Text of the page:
Anoka Conservation District Watershed Projects Manager Jamie Schurbon goes kayaking with his son. (Photo submitted )

This is part of a series of monthly columns by local water experts. These columns on local rivers and land use are a collaboration between the League of Women Voters Upper Mississippi River Region and other environmental groups in Anoka County. To learn more about the League of Women Voters, go to lwvumrr.org.

While paddling, my youngest son asked, “Who owns the river?” As he has come to understand the world, everything is owned by someone. And that someone gets to say who else can enjoy it. And they may defend that thing from others. So who owns the water?

I emphatically replied, “You do!” And followed with the clarification, “not just you, but everyone. Can you believe all of this is partly yours?”

A lot of questions followed including, “So I can go anywhere I want on the river?” Yes, pretty much. “What about lakes?” Yes, you are part owner of lakes too. You are completely welcome to enjoy them. “Can I do anything I want on the river?”

That last question is a little trickier, or perhaps a trick hoping I’ll keep rolling with “yes” answers. The answer involves the word youngsters dread most: Sharing. Our waters are a shared resource. We care for them together. While we do have agencies that manage natural resources, they are in some large part trying guiding the rest of us “owners.” Managing water is tricky because the water body can’t be managed on its own. Lands drain to and affect the water.

It would seem that shoreline owners are the most important stewards of lakes and rivers based on proximity. Their actions can indeed make the shared resource better for all, or consume or degrade it. It’s easy to find examples. We paddled past a shoreline full of trees and wildflowers along the bank — an owner that used what could have been manicured yard to add to the wildness and quietness of river.

I’m also reminded of another kid question, “Where does the water go after it enters the gutter at the side of the street?” Sometimes it goes to a stormwater pond or other place designed to at least partially clean it up, and then on to a river, stream or wetland. Or, sometimes it just goes straight to the water body. There are rural equivalents where water that starts far away reaches a lake or stream.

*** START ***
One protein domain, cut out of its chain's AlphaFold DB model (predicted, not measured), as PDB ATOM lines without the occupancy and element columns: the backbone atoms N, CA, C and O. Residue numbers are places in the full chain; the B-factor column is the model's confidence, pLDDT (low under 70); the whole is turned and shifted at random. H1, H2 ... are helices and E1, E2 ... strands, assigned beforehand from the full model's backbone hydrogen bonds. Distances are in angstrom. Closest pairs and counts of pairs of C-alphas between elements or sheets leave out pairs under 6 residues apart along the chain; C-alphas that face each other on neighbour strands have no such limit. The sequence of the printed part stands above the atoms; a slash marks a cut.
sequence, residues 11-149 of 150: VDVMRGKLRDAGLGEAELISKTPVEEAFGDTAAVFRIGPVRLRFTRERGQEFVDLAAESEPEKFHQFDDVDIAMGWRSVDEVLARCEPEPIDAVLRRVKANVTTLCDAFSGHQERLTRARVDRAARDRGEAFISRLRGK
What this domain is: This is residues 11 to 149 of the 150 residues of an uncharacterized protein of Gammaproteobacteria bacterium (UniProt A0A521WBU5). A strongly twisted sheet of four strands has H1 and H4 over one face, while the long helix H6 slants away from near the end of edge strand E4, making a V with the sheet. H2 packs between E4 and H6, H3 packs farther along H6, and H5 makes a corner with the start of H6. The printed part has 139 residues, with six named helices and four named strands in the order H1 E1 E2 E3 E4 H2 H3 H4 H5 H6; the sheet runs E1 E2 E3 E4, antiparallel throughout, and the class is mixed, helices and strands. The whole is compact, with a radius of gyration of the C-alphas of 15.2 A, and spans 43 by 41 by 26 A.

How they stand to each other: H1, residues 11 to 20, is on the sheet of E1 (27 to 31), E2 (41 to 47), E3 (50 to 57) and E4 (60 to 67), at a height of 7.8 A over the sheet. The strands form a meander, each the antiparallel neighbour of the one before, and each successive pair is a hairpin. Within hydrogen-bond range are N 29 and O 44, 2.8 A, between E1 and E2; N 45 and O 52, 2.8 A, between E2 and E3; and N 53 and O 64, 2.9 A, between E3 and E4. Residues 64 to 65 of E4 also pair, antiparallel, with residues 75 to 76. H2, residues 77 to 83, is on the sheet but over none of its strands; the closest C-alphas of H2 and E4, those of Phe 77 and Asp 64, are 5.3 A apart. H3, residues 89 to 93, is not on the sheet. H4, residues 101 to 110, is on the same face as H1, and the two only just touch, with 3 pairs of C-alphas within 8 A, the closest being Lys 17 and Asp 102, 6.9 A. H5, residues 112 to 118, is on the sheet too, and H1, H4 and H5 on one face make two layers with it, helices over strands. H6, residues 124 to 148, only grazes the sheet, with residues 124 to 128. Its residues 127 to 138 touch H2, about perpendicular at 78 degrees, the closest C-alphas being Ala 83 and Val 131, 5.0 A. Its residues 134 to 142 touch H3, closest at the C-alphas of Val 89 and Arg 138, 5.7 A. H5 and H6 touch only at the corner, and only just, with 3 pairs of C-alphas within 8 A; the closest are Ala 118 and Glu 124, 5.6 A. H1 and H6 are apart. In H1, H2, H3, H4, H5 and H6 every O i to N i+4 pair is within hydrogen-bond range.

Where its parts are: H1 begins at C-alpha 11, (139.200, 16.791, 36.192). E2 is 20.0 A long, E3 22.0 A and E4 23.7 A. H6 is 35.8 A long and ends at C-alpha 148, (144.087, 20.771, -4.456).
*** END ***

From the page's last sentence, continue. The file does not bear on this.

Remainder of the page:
It turns out, we’ll all shoreline owners in a sense. No matter where we live, water runs off to rivers, lakes and groundwater. Responsible use of chemicals and fertilizers, preventing erosion, and improving habitat all add to, or detract from, our waters. Collectively, small actions make a big difference.

Many towns closely identify as being proudly in proximity to a water body. City of Forest Lake. Linwood Township (which contains Linwood Lake). Sunrise (on the Sunrise River). North Branch (on the North Branch of the Sunrise River). Cambridge (welcome signage says “City on the Rum River”). Taylors Falls. St. Croix Falls. You get the idea.

We identify with our waters. The quality and cleanliness of a water body is a mirror of our lands that drain to it. Seemingly accepting the lesson faster than most of us adults, during a brief stop on our paddling trip the youngest member of our group tossed some trash he found into his kayak. “If this is my river, I’d rather it be clean.”

Jamie Schurbon is the Watershed Projects Manager for the Anoka Conservation District. In this role, Jamie works with the Upper Rum River Watershed Organization and other watershed groups in Anoka County. The Conservation District’s website, is at anokaswcd.org

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